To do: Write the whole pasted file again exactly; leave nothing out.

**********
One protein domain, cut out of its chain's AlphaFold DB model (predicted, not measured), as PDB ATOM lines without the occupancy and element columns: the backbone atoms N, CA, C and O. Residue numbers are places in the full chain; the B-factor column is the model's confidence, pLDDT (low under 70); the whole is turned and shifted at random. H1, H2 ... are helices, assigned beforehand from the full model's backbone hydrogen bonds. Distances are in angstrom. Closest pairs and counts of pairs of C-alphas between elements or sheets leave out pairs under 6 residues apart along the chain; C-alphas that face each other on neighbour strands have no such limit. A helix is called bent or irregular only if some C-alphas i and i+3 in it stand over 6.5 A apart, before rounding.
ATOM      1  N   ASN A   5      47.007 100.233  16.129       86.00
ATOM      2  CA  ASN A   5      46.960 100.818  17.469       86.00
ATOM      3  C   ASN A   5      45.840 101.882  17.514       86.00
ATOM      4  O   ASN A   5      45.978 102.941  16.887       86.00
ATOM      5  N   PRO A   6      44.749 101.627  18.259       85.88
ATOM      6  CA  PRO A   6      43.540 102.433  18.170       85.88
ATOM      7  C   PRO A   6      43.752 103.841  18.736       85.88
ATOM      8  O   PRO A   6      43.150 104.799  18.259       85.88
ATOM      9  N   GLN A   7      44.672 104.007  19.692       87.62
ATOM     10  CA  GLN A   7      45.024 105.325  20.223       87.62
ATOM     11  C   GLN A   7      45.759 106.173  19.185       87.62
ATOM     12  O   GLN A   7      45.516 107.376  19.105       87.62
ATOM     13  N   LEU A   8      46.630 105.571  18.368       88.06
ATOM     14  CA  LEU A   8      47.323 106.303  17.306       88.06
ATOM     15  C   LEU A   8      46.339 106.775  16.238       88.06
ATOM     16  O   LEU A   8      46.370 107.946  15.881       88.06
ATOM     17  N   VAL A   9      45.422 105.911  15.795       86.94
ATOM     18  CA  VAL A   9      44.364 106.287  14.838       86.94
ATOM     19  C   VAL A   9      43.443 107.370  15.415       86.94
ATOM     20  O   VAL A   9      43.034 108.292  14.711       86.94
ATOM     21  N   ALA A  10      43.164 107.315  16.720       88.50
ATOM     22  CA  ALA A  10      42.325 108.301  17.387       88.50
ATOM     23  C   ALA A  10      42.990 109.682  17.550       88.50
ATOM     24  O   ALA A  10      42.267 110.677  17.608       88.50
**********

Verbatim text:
One protein domain, cut out of its chain's AlphaFold DB model (predicted, not measured), as PDB ATOM lines without the occupancy and element columns: the backbone atoms N, CA, C and O. Residue numbers are places in the full chain; the B-factor column is the model's confidence, pLDDT (low under 70); the whole is turned and shifted at random. H1, H2 ... are helices, assigned beforehand from the full model's backbone hydrogen bonds. Distances are in angstrom. Closest pairs and counts of pairs of C-alphas between elements or sheets leave out pairs under 6 residues apart along the chain; C-alphas that face each other on neighbour strands have no such limit. A helix is called bent or irregular only if some C-alphas i and i+3 in it stand over 6.5 A apart, before rounding.
ATOM      1  N   ASN A   5      47.007 100.233  16.129       86.00
ATOM      2  CA  ASN A   5      46.960 100.818  17.469       86.00
ATOM      3  C   ASN A   5      45.840 101.882  17.514       86.00
ATOM      4  O   ASN A   5      45.978 102.941  16.887       86.00
ATOM      5  N   PRO A   6      44.749 101.627  18.259       85.88
ATOM      6  CA  PRO A   6      43.540 102.433  18.170       85.88
ATOM      7  C   PRO A   6      43.752 103.841  18.736       85.88
ATOM      8  O   PRO A   6      43.150 104.799  18.259       85.88
ATOM      9  N   GLN A   7      44.672 104.007  19.692       87.62
ATOM     10  CA  GLN A   7      45.024 105.325  20.223       87.62
ATOM     11  C   GLN A   7      45.759 106.173  19.185       87.62
ATOM     12  O   GLN A   7      45.516 107.376  19.105       87.62
ATOM     13  N   LEU A   8      46.630 105.571  18.368       88.06
ATOM     14  CA  LEU A   8      47.323 106.303  17.306       88.06
ATOM     15  C   LEU A   8      46.339 106.775  16.238       88.06
ATOM     16  O   LEU A   8      46.370 107.946  15.881       88.06
ATOM     17  N   VAL A   9      45.422 105.911  15.795       86.94
ATOM     18  CA  VAL A   9      44.364 106.287  14.838       86.94
ATOM     19  C   VAL A   9      43.443 107.370  15.415       86.94
ATOM     20  O   VAL A   9      43.034 108.292  14.711       86.94
ATOM     21  N   ALA A  10      43.164 107.315  16.720       88.50
ATOM     22  CA  ALA A  10      42.325 108.301  17.387       88.50
ATOM     23  C   ALA A  10      42.990 109.682  17.550       88.50
ATOM     24  O   ALA A  10      42.267 110.677  17.608       88.50